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Domestic violence prevention is everyone’s obligation

Domestic violence is a scourge that Colorado is determined to overcome. People in positions of administrative power may have a level of responsibility to take action when they are on notice that someone under their review or control may be committing DV. It is no longer only the violent actor who can suffer the consequence of his actions, but so can those who may otherwise turn a blind eye.

Recently, as reported by CBS Denver, administrators of the University of Colorado may be responsible for allegedly not adequately addressing the fact that there was an ongoing investigation probe against one of the University’s assistant coaches. The coach’s ex-girlfriend accused him of hitting and choking her in 2016, and she purportedly notified the school officials. Nonetheless, the assistant coach received a promotion at the end of December prior to an upcoming bowl game. Then, in early January, a court judge issued a restraining order against that coach, and it was only shortly thereafter that the school suspended the assistance coach, who ultimately resigned later that month.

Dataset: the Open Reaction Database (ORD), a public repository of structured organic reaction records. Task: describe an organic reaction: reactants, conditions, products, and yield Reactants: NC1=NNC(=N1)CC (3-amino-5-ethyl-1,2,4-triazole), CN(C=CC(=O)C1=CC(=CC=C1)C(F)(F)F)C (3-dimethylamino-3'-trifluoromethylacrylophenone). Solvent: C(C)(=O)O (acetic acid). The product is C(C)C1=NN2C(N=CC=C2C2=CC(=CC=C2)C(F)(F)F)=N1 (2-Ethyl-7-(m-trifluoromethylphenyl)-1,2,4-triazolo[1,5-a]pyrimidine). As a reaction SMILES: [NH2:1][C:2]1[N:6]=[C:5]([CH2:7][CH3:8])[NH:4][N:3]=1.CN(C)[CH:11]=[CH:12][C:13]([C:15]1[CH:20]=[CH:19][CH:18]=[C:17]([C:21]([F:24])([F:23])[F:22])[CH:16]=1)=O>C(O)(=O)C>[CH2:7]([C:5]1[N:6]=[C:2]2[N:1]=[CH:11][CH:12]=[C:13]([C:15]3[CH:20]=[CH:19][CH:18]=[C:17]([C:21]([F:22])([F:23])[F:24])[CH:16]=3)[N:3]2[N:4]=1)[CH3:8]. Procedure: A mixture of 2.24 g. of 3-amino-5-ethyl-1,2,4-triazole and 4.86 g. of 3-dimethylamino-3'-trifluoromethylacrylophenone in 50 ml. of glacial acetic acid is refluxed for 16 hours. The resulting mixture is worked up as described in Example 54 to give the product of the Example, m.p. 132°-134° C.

As a result of not reporting the DV allegations in a timely many and other failures, despite notice from the victim, the punished individuals of the school include the Chancellor, the Buffalos’ head coach and the athletic director. The consequences included suspension for the Chancellor and required $100,000 in donations to anti-DV groups by the coach and athletic director.

The State of Colorado is also taking steps to get a better handle on domestic violence. It is creating a domestic violence fatality board that will review findings from DV fatalities to create more effective policies and devise better training for professionals in this field. The plan is to study the background circumstances to the fatalities, such as the situations and events in the home, work and school environments.

Some other states are taking measures to allow for better intra-state sharing of information on DV incidents, such as a statewide registry to include all who were the subject of a court order of protection. Broader access to such facts will hopefully allow potential victims to make informed decisions about whether to get into or stay in a relationship.

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